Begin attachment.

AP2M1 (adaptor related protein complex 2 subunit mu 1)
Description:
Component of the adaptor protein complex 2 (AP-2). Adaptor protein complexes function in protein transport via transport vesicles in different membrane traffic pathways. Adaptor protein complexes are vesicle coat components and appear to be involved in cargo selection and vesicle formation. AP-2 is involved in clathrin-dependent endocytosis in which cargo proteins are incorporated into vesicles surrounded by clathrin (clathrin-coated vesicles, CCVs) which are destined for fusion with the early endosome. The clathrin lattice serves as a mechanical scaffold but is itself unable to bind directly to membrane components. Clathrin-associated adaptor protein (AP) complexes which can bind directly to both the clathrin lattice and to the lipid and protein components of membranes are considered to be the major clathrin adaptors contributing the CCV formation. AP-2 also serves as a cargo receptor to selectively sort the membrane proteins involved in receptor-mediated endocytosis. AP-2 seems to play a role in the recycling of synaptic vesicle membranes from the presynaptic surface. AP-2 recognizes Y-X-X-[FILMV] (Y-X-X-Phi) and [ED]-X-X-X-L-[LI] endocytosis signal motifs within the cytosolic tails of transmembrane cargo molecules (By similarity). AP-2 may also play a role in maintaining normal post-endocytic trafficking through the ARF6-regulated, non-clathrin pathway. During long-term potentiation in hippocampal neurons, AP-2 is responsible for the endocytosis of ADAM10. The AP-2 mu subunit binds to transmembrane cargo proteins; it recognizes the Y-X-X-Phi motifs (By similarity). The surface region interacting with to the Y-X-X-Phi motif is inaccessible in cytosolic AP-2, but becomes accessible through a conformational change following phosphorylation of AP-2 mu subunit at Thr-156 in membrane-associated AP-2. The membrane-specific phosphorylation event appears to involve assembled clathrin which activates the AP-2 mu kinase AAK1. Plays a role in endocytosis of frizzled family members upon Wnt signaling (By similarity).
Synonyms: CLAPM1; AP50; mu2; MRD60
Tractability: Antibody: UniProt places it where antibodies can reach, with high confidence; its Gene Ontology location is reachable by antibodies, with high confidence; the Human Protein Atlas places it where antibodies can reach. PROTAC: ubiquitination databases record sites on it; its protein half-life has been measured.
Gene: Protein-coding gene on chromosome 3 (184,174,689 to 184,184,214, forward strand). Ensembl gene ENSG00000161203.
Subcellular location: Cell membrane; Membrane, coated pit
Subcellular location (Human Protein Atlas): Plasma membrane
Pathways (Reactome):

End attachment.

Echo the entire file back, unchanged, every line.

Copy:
AP2M1 (adaptor related protein complex 2 subunit mu 1)
Description:
Component of the adaptor protein complex 2 (AP-2). Adaptor protein complexes function in protein transport via transport vesicles in different membrane traffic pathways. Adaptor protein complexes are vesicle coat components and appear to be involved in cargo selection and vesicle formation. AP-2 is involved in clathrin-dependent endocytosis in which cargo proteins are incorporated into vesicles surrounded by clathrin (clathrin-coated vesicles, CCVs) which are destined for fusion with the early endosome. The clathrin lattice serves as a mechanical scaffold but is itself unable to bind directly to membrane components. Clathrin-associated adaptor protein (AP) complexes which can bind directly to both the clathrin lattice and to the lipid and protein components of membranes are considered to be the major clathrin adaptors contributing the CCV formation. AP-2 also serves as a cargo receptor to selectively sort the membrane proteins involved in receptor-mediated endocytosis. AP-2 seems to play a role in the recycling of synaptic vesicle membranes from the presynaptic surface. AP-2 recognizes Y-X-X-[FILMV] (Y-X-X-Phi) and [ED]-X-X-X-L-[LI] endocytosis signal motifs within the cytosolic tails of transmembrane cargo molecules (By similarity). AP-2 may also play a role in maintaining normal post-endocytic trafficking through the ARF6-regulated, non-clathrin pathway. During long-term potentiation in hippocampal neurons, AP-2 is responsible for the endocytosis of ADAM10. The AP-2 mu subunit binds to transmembrane cargo proteins; it recognizes the Y-X-X-Phi motifs (By similarity). The surface region interacting with to the Y-X-X-Phi motif is inaccessible in cytosolic AP-2, but becomes accessible through a conformational change following phosphorylation of AP-2 mu subunit at Thr-156 in membrane-associated AP-2. The membrane-specific phosphorylation event appears to involve assembled clathrin which activates the AP-2 mu kinase AAK1. Plays a role in endocytosis of frizzled family members upon Wnt signaling (By similarity).
Synonyms: CLAPM1; AP50; mu2; MRD60
Tractability: Antibody: UniProt places it where antibodies can reach, with high confidence; its Gene Ontology location is reachable by antibodies, with high confidence; the Human Protein Atlas places it where antibodies can reach. PROTAC: ubiquitination databases record sites on it; its protein half-life has been measured.
Gene: Protein-coding gene on chromosome 3 (184,174,689 to 184,184,214, forward strand). Ensembl gene ENSG00000161203.
Subcellular location: Cell membrane; Membrane, coated pit
Subcellular location (Human Protein Atlas): Plasma membrane
Pathways (Reactome):